Here's a video of some great double poling:
The skier here is Hannah Smith, who just finished her freshman year at Williams after spending 4 years with our CSU program. The video is from our Double Pole Test. The test consists of 4 repeats of double poling as fast as possible up a hill. Times for each repeat range from 2:20 to 5 minutes depending on the age, strength, and ability of each skier. We sum up the 4 repeats to get a total time. In this video Hannah is in the process of setting a new course record for females of 11:26 with her fastest rep being 2:41.
What are the elements that make her go so fast? First of all she has an excellent fitness base and great strength. At 14 she looked like a stick figure drawing, but with five years of very hard work she is now a very strong 19 year old. Cross-country ski racing requires a very high level of fitness. Now that she has the fitness she is doing some really good things technically. Starting from the lowest position her arms swing up quickly and pull her body up and forward. Too many skiers stand up first and then swing their arms and lose the chance for momentum in their upward swing. Her strong upward swing gets her forward and her weight up on the balls of her feet. She maintains what coach Frank Feist calls the "banana spine" with a good rounding of the shoulders. Using her whole body she drives down on the poles with arms, core, and legs to get a powerful crunch and drive herself up the hill as her weight goes back on her heels. Notice the dynamic action of her legs. Most skiers are double poling with just their arms and maybe their cores. But, DP is a whole body technique.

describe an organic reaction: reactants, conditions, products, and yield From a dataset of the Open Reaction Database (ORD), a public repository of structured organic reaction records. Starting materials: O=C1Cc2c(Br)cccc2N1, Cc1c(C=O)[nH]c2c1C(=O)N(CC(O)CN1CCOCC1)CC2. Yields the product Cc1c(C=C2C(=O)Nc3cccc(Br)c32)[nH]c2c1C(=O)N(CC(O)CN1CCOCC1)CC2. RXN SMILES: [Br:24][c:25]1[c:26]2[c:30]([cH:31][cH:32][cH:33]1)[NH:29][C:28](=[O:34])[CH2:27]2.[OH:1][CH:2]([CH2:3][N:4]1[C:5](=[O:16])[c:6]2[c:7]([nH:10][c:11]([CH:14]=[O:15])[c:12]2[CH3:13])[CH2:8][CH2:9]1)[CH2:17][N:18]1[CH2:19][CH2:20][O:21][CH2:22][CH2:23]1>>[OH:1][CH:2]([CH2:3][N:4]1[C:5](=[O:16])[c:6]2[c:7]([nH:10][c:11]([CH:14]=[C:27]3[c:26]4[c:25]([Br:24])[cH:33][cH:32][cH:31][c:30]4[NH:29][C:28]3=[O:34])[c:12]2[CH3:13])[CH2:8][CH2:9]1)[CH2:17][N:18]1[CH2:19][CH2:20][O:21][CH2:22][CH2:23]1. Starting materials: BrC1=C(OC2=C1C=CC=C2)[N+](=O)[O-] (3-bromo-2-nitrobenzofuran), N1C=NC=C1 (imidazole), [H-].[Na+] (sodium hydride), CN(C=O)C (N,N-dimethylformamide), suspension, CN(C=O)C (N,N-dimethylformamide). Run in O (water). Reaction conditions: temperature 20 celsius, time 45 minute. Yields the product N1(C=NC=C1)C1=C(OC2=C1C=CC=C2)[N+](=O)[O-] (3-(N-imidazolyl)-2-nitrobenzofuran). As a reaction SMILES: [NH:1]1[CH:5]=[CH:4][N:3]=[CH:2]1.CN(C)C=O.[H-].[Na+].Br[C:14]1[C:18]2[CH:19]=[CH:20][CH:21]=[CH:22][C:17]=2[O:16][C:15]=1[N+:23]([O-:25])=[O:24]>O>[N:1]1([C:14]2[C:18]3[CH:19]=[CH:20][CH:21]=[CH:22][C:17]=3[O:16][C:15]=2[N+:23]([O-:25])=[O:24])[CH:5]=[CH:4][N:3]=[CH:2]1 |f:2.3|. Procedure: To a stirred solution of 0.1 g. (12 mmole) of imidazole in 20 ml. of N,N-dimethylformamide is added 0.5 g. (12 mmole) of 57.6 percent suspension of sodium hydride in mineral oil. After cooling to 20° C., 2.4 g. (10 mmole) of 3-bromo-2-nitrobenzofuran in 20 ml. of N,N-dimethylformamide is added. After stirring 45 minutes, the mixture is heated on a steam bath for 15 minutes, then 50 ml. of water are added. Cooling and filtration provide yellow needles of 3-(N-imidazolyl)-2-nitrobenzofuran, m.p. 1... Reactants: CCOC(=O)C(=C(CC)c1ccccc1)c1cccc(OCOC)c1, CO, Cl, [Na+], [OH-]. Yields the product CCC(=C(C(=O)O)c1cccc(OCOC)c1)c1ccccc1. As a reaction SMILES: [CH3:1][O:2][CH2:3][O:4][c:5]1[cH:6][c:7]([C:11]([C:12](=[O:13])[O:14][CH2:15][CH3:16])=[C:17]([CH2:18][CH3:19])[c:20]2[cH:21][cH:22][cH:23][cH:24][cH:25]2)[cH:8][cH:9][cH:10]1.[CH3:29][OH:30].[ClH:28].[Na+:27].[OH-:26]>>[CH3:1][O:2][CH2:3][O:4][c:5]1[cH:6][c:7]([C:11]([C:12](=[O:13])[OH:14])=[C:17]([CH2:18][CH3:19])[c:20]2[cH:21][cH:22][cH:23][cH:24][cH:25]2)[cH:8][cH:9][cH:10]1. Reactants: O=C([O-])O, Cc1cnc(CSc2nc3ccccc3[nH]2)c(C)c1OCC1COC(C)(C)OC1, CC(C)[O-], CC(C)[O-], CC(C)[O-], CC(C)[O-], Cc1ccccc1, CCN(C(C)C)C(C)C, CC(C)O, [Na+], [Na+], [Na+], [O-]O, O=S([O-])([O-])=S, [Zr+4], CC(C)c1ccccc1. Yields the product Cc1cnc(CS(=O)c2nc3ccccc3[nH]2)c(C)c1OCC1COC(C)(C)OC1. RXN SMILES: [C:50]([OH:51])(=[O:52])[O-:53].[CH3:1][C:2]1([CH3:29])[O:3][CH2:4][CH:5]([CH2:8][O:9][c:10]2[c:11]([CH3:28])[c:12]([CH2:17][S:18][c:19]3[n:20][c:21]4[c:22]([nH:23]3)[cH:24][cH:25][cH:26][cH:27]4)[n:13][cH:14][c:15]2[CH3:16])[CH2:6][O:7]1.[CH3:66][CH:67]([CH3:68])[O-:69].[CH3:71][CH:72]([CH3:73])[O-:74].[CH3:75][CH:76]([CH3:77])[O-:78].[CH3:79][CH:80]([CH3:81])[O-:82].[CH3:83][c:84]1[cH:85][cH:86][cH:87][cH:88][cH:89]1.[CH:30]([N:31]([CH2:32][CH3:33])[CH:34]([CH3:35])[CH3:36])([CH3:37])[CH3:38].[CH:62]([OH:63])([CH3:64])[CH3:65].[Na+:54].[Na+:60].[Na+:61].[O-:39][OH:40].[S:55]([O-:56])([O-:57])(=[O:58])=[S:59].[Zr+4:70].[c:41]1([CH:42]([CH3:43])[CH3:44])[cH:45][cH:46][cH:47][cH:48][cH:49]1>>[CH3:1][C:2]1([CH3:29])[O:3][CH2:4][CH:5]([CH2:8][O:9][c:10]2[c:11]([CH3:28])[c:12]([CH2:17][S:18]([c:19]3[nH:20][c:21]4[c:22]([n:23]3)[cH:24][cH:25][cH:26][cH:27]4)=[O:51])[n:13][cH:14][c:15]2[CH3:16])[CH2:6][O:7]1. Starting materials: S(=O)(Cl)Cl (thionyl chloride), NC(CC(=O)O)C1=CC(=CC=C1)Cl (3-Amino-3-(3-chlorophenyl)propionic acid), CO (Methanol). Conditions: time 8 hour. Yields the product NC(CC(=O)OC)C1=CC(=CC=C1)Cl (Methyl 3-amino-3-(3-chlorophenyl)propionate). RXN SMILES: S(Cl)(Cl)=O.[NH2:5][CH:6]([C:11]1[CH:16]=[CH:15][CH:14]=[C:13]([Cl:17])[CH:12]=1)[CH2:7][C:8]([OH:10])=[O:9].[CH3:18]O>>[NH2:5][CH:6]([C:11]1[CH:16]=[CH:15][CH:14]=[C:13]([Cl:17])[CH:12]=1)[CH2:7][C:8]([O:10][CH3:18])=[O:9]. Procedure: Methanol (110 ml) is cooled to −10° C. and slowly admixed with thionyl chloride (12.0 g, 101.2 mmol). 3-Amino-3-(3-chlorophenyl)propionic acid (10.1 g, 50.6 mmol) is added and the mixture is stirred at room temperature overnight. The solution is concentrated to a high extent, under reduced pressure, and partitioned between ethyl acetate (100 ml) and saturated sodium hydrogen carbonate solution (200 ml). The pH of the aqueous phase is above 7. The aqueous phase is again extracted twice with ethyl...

Hannah is a great example of the rewards that come from years of hard work and deliberate practice.
And here is some video of the Master of Double Pole, Frank Feist: